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Bryan Kwater
Posted: Aug 19, 2012 05:15 PM
Trailer floor
We are beginning to build a new foaming trailer. I know this has been discussed in parts in other threads, but what do you like for flooring? Our current trailer has 3/4" plywood with polyurea on the interior and about 1" of spray foam underneath. It works fine and has held up pretty well. We are in Michigan and deal a lot with snow, so I don't want something too slippery. Whatever it is, we will end up foaming the bottom side again. Anything you do and don't like?
Posted: Aug 20, 2012 02:32 PM
I like to see a double floor and either paint it gray or finish with clear coat...they sure look purdy rolling off the finish line! Don't know about a couple months into it.
Posted: Aug 20, 2012 10:55 PM
I'm in Maine and just built a new rig with electric radiant in floor heat. I put 1/8" aluminum diamond plate over the electric mats to protect them from the 500 lb drums and also for even heat dissipation. Winter is just around the corner so we will see how it works out.
I to am concerned that the aluminum will be slippery as whale snot with a little rain or snow on it. I may have to paint it and throw a litttle grit in it. To bad, cause as Robin says that shiny aluminum sure is purdy
John Shockney
Posted: Aug 21, 2012 07:06 AM
Hay Skip,

I know that we have had this debate before, but how many total watts of heat and how many watts per square foot were you able to get with the electric mats? Who did you get them from? Who is the manufacture? And are they recommended for this type of installation?

We just built our new trailer rig and installed oak T&G ($0.99/sqft from Lumber Liquidators) over 4-100ft loops of ½ inch PEX for a hot water radiant floor and have a 20,000 watt electric boiler to heat it with. I haven’t got the boiler hooked up yet, had to spray some foam to pay the bills, but it shouldn’t take long and winter is still a few months away. I put some video on you-tube about the build that you can find if you search airprosprayfoam at you-tube.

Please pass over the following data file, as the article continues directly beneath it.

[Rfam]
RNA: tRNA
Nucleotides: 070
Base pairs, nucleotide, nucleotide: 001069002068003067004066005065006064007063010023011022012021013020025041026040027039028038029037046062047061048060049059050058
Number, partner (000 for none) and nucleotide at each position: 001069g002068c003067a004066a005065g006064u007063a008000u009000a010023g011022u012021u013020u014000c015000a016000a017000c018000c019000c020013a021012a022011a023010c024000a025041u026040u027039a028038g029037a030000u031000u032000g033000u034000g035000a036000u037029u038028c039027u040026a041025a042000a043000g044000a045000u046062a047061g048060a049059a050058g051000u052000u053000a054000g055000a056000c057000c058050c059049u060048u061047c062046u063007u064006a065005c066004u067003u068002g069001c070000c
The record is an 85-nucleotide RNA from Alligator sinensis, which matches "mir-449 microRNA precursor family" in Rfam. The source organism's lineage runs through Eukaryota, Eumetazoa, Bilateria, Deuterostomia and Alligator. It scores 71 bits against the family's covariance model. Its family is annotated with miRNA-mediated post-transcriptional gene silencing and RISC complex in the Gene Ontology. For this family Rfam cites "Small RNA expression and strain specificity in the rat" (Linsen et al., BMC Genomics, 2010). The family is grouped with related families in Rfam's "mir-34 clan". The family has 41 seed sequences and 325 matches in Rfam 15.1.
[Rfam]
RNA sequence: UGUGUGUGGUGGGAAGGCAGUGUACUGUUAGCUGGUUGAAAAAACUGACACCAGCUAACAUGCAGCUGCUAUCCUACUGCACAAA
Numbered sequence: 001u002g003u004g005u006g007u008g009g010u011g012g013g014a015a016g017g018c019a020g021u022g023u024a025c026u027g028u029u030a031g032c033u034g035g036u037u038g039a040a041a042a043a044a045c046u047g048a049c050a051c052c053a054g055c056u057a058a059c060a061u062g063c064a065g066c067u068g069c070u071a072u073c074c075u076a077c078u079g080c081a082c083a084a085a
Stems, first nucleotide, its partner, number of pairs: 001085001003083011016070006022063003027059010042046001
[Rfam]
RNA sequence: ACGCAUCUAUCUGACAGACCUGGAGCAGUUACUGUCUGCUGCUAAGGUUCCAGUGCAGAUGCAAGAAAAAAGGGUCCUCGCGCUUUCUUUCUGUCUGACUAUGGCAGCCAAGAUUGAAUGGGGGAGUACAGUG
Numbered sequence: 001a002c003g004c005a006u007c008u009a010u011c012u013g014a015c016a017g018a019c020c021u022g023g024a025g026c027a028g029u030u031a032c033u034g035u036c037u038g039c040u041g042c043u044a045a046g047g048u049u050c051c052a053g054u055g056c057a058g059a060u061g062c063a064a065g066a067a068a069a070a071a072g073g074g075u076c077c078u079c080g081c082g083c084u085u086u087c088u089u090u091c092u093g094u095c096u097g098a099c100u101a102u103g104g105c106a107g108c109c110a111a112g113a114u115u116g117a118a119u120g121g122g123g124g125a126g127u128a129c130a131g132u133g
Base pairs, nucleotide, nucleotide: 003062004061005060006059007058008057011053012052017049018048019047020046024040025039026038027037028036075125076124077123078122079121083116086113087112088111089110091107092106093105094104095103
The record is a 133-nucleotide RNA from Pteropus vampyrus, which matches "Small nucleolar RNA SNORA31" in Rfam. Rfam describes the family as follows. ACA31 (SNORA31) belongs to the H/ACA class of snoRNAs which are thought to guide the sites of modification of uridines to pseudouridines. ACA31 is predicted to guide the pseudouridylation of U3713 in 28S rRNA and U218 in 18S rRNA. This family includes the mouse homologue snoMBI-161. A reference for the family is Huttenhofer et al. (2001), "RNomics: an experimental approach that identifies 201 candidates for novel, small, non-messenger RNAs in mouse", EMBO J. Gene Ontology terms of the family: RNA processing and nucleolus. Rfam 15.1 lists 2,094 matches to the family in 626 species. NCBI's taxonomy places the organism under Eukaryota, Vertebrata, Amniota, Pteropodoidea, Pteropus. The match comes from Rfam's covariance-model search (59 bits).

We finished the oak floor with oil based polyurethane and added some silicone sand to one coat followed by some more poly, we installed the same oak floor over the existing plywood in our last trailer with only one coat of poly and it lasted over 6years of use and the new owner of the trailer hasn’t had to do anything to the floor.

Posted: Aug 22, 2012 10:43 PM
The heat mat is manufactured by Calorique out of West Wareham, Mass. 12 watts per sq.ft, total of 70 sq.ft. There is 10 sq.ft. on each wall behind the A and B drums, 50 sq.ft. on the floor under the drums and in the aisle. They say it will work, we will see. They have not done a sprayfoam trailer before. I am their prototype (guinee pig).
The genset will supply power during running hours. For after hours heat we installed a small tranfer switch which is plugged into shore power thru a motor base plug on the outside of the trailer. This transfer swich powers the trailer lights, heat and one recepticle so we can run our paint sprayer after the foam is finished and not have to run a 40kw genset.
I looked at your video when you first posted it. Did not really have room in the rig for a boiler.
John Shockney
Posted: Aug 23, 2012 08:04 AM

I sure like it when someone else is the guinea pig please keep us informed on how this system works this winter.

By the way your 40kw gen set is a boiler! What do you do with all that wasted heat? Exhaust it to the outside world? All you have to do is add a pump and piping and you have all the heat you would ever need.

And you can build a very compact 110 or 220 volt electric boiler using electric water heater elements, galvanized pipe, and a few off the shelf controls, to run off shore power when you are not running the gen. or just install a kim-hot start (large block heater) on the generator for backup heat.

I bought a small wall mounted electric boiler/instant water heater (12,000 watts) that I plan to convert to run on only 110volts 1500watts to maintain trailer temp and a full 8,000watts when connected to 220volt power (I don’t have a generator installed.) This wall mount boiler only takes a 16x16x8 inch space and should fit into the wasted space over the wheel wells behind the drums.

At 12 watts per square foot your 70sqft is only providing 840 watts of heat that is less than most 110 volt plug-in electric heaters, and I just don’t think that is enough to raise the temp of 2000+ pounds of foam from warehouse temps of around 50degs to spray temps of 70degs or more in cold weather. So let us do the math to raise the temp 20deg for 2000lbs of foam you need 40,000btu’s of heat(20x2000) your 840watts produces 2,856btu’s per hour (840x3.4) and with no heat loss to the outside will take 14 hours to heat up (40,000 divided by 2856)